the cover of designing america's waste landscapesWe often think of waste as a material byproduct: scraps, leftovers, or discards. Waste also manifests spatially (landfills, brownfield sites, vacant lots, etc.) and socio-politically (landfills are typically sited in marginalized communities). I deeply look forward to discussions in my “Waste Ecologies” research seminar and my landscape architecture design studios after I assign the first chapter. Mira Engler disputes ubiquitous definitions of waste, provoking an expanded and diverse understanding of its history, complexity, and correlation with cultural values (see Kevin Lynch’s Wasting Away for more on this). She argues that negative perceptions of waste prevent us from engaging with it creatively and effectively, for example, designers green and camouflage waste landscapes. By challenging the ways these landscapes (and their pasts, present, and futures) are verbally and visually described, she shifts our mindset to one of opportunity. A must read for any scholar or student interested in exploring the potentials for reimagining the different scales and systems, spaces and materials, communities, infrastructures, and industries that create and are impacted by waste.

Sara B. Pritchard, Associate Professor of Science and Technology Studies, Cornell University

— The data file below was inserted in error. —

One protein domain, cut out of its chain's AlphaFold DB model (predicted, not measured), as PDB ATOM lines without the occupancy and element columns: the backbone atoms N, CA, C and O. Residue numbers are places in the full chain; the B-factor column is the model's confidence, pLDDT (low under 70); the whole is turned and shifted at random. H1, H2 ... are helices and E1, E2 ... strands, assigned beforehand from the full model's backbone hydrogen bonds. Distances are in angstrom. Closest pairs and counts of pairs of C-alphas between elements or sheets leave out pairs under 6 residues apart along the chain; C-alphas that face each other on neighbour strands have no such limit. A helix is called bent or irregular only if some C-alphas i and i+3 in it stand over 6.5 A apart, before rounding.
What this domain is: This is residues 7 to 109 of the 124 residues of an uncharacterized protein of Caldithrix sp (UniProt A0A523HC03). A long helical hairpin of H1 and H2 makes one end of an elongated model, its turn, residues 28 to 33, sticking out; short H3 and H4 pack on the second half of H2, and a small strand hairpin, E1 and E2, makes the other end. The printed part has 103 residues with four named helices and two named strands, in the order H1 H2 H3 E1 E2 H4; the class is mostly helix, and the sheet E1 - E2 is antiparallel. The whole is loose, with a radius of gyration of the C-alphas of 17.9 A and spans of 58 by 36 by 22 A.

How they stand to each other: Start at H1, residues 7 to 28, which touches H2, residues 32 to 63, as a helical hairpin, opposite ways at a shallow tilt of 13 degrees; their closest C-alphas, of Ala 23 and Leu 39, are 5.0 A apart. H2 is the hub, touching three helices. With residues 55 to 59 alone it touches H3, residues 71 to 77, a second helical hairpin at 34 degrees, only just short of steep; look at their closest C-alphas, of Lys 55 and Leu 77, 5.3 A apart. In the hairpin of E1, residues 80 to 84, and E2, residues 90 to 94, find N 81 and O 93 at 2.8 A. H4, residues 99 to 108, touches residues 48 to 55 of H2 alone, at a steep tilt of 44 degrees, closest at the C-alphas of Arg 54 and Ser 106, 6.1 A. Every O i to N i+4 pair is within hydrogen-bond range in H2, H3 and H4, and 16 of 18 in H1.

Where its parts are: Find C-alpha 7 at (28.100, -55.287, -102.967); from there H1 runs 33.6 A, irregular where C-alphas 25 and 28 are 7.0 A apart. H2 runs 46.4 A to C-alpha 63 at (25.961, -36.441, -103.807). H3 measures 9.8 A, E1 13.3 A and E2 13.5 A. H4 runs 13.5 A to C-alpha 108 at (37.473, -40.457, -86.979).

Recommendation: The Right to Be Cold: One Woman’s Fight to Protect the Arctic and Save the Planet from Climate Change, by Sheila Watt-Cloutier (University of Minnesota Press, 2018)

the cover of the right to be cold“The world I was born into has changed forever.” So begins Sheila Watt-Cloutier’s fascinating memoir, The Right to Be Cold. Inuit, from northern Québec, Watt-Cloutier is an inspiring Indigenous, environmental, and human rights advocate who helped link climate change to human rights. She was nominated for the Nobel Peace Prize in 2007. Readers most interested in environmental issues will particularly appreciate her chapters on persistent organic pollutants, hunting, and “the right to be cold” in the polar north. However, as she argues, these concerns are inseparable from those of Indigenous and human rights. Moreover, the Arctic is a “barometer” or “sentinel” of the entire planet. As Watt-Cloutier writes, “If we cannot save the frozen Arctic, how can we hope to save the rest of the world?” I am looking forward to teaching this book in my environmental ethics course this spring.